Betty Moon Doll Machine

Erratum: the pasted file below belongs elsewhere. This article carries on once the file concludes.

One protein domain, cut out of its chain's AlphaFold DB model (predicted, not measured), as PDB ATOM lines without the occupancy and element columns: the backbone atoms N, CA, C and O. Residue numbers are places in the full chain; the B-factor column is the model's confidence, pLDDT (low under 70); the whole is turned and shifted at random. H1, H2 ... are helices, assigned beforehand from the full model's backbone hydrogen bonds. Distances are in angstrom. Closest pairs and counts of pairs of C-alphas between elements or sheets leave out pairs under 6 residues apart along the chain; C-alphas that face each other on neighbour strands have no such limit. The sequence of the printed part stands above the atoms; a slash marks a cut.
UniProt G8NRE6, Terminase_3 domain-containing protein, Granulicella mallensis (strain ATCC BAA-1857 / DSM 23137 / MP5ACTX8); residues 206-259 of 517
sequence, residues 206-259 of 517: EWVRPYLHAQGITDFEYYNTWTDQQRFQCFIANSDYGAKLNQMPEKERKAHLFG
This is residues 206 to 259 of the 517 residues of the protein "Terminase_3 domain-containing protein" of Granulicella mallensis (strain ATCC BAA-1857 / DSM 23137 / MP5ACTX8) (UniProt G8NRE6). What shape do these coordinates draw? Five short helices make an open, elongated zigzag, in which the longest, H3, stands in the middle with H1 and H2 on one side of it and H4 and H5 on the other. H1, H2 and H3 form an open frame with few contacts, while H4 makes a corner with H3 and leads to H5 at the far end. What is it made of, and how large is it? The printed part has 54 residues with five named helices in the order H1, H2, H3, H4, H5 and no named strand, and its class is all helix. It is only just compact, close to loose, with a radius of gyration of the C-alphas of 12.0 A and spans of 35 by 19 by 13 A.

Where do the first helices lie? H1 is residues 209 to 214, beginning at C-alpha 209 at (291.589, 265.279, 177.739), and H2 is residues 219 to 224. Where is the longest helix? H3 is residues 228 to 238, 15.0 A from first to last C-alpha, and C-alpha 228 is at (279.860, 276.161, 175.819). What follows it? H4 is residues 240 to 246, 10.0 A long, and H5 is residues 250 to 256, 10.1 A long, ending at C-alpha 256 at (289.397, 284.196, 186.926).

"Queen Street goth-girl” Betty Moon has earned a reputation as a seen-it-all veteran of the Canadian music industry. Emerging in the early ’90s, Moon had a short-lived stint as a major label artist on A&M Records, who found her progression from a poppy singer-songwriter to a grungy, hard-rocker baffling. Anticipating the "Seattle sound” that her former label couldn’t foresee as the "next big thing,” Moon subsequently released a collection of songs independently in 1993, which were compared to the likes of Alice in Chains and Soundgarden. Moon upped the independent ante again, starting her own label (Violet Records) and self-releasing her second album Stir in 1997. Despite her renewed affiliation with a major label (EMI) seven years later, Moon’s DIY spirit remains in tact with the self-produced Doll Machine. Unfortunately, this spirit is most evident within the record’s production values and not the music itself, which screams corporate, hair-rock. Moon is clearly a talented singer with the chops for the intense and introspective music she makes, but aside from the buzz saw guitars, the songs on Doll Machine do little to distinguish themselves from the same Can-schlock produced by the likes of Alannah Myles and National Velvet. (Sextant)